No gasket for primary cover?

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Apr 22, 2020
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Schwany, I got sidetracked by life so I'm still unsealed. I did get some proper grommets and gaskets from Walridge and will let you know how it turns out. For the first ride I may not use any sealant as I'm expecting to have to adjust the clutch springs again.
Jerry,
My P11 has always been a Frankenstein build from a stripped flat track bike. The inner and outer are not off the same bike. I know that the primary perimeter would seal up if I got both covers resurfaced. Not easy to do though without making a jig and doing some CNC machine programming. Expensive proposition for hiring a machinist.

After cleaning up the little bit of oil on the bottom of the cases with lacquer thinner, I smeared some ultra grey gasket maker over the seam on the underside of the cases. It helps some, but won't last forever. I also made a P11 primary cover maxi pad out of folded up blue paper shop towels to catch the oil. I slip it between the bottom frame rail and the primary cases. No drips on the garage floor or oily mess on the frame after a ride. Not the right solution for a restoration being sold, but for an owner that is tired of cleaning up the mess, it works.

Good luck with your endeavor.
 

texasSlick

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Regarding ATF in the primary:

Oil will make the cush rubbers gummy, ATF will not.

ATF on clutch plates has 35% greater coefficient of friction than oil on clutch plates. This will allow one to back off 1/2 to one turn on the clutch spring nuts, lessening clutch pull a tad.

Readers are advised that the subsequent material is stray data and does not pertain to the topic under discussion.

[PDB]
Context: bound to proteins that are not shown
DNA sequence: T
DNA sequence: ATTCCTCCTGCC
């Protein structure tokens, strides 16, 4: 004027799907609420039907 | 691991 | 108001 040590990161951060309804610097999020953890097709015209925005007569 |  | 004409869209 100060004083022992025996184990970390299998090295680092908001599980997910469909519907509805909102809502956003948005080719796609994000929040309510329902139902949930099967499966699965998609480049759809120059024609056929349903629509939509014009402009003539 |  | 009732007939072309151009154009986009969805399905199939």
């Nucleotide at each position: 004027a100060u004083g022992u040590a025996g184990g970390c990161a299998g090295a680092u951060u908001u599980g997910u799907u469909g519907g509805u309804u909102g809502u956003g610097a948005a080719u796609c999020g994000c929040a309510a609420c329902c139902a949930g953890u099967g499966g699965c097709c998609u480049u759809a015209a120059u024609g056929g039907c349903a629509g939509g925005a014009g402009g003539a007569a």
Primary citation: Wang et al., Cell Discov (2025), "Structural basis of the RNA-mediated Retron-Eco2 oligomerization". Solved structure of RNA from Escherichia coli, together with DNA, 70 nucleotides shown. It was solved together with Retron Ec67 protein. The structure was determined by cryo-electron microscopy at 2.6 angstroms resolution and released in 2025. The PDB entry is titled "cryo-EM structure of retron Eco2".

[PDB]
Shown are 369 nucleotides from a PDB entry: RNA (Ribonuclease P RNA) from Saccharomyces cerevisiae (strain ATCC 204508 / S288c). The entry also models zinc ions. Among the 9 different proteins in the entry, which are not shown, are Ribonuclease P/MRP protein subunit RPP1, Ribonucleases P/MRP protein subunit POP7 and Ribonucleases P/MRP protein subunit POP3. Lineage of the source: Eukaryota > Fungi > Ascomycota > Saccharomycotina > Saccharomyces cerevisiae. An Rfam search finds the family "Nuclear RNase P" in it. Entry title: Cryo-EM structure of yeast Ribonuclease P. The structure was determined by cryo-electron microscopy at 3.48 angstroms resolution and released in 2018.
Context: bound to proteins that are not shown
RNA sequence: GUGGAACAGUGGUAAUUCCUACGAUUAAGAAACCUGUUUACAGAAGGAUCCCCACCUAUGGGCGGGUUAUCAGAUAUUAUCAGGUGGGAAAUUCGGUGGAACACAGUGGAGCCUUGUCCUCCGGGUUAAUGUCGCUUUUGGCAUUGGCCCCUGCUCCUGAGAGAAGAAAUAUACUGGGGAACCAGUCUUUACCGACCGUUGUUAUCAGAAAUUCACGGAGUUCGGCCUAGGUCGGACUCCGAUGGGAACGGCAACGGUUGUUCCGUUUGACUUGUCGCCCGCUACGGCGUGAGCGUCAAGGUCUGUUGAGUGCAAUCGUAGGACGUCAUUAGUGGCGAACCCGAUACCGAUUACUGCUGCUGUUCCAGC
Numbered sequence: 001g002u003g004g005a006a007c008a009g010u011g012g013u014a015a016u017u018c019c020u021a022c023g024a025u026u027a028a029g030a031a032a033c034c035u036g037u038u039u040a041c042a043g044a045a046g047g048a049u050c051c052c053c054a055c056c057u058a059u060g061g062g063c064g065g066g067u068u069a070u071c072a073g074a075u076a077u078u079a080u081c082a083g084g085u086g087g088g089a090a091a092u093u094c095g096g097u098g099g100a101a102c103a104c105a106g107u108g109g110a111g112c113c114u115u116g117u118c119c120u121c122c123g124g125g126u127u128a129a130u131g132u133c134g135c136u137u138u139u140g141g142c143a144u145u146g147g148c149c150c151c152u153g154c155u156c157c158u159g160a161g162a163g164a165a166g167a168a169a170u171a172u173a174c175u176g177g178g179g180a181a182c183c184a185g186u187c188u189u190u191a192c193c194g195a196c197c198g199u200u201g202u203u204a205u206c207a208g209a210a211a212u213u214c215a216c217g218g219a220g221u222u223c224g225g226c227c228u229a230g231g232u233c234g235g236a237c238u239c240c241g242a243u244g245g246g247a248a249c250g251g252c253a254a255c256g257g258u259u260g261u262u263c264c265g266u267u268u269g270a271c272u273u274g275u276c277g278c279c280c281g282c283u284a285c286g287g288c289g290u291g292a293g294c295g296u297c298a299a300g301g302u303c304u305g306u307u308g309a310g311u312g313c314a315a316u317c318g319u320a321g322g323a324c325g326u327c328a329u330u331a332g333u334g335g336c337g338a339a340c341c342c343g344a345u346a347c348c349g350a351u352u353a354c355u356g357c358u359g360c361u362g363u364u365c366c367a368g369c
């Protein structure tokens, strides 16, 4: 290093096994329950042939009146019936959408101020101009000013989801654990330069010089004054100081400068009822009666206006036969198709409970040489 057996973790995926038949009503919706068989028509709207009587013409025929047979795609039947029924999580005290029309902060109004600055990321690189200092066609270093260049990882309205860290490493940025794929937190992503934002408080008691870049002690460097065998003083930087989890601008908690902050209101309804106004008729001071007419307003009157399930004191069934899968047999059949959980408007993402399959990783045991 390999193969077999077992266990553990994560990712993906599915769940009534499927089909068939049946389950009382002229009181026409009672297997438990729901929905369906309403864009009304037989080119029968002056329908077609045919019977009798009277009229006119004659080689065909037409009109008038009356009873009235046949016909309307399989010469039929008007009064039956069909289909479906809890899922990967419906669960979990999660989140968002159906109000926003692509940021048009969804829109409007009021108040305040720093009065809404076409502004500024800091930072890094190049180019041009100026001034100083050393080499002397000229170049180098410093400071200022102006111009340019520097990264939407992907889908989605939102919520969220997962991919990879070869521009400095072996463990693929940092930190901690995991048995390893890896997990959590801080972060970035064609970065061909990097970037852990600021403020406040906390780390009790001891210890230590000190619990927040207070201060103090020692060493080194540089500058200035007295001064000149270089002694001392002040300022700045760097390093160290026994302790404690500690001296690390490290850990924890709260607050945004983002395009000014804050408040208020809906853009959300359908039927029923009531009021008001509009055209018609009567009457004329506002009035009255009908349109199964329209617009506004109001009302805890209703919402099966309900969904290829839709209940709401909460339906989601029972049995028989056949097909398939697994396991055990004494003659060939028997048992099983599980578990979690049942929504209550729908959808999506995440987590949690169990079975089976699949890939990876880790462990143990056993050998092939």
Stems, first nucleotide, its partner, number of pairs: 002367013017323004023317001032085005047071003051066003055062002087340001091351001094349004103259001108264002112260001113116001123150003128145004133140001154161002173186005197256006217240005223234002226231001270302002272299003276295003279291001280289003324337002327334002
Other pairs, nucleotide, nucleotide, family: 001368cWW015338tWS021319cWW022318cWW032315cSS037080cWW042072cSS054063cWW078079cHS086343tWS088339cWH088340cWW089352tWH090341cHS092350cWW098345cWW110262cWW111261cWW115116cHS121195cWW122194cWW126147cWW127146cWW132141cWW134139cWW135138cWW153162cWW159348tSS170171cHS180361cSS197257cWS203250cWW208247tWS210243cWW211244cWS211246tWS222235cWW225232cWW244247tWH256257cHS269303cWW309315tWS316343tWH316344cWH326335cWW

ATF is tough on sealants. I have found RTV type silicone sealers to lose their adhesive bond to whatever they are applied to. The same is true of most other sealers, but to a lessor extent.

The best sealer I have found for ATF (and made specifically for ATF) is Permatex 81180.

Slick
 
Last edited:
Joined
Apr 22, 2020
Messages
850
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Regarding ATF in the primary:

Oil will make the cush rubbers gummy, ATF will not.

ATF on clutch plates has 35% greater coefficient of friction than oil on clutch plates. This will allow one to back off 1/2 to one turn on the clutch spring nuts, lessening clutch pull a tad.

ATF is tough on sealants. I have found RTV type silicone sealers to lose their adhesive bond to whatever ithey are applied to. The same is true of most other sealers, but to a lessor extent.

The best sealer I have found for ATF (and made specifically for ATF) is Permatex 81180.

Slick
Good to know.

I like your "use the right sealer" logic. I'll definitely give that a try.

I don't find the Norton clutch lever on the P11 that difficult to pull. Arthritis on the left arm and hand isn't that bad yet. I carry a spare clutch cable.

I did a clutch plate swap when I had the primary apart the other day. I screwed the adjusters down to where I can see about 1/16" of thread on the adjuster stud above the top of the adjuster. I don't run a feeler gauge around the top plate. I eyeball it to do final adjustment if necessary. I think the Barnett springs I'm using are longer than stock Norton clutch springs, but have a lighter initial pull at the lever. I also use Magura 74 style levers, and don't worry about the pivot radius. Point is I turn the adjusters down a little more because I can. Backing the adjusters off would not work for my use. I don't like where the clutch reengages power once hot with less tension on the springs. However, it might be great for others using all OEM parts when switching to ATF in the primary.
 
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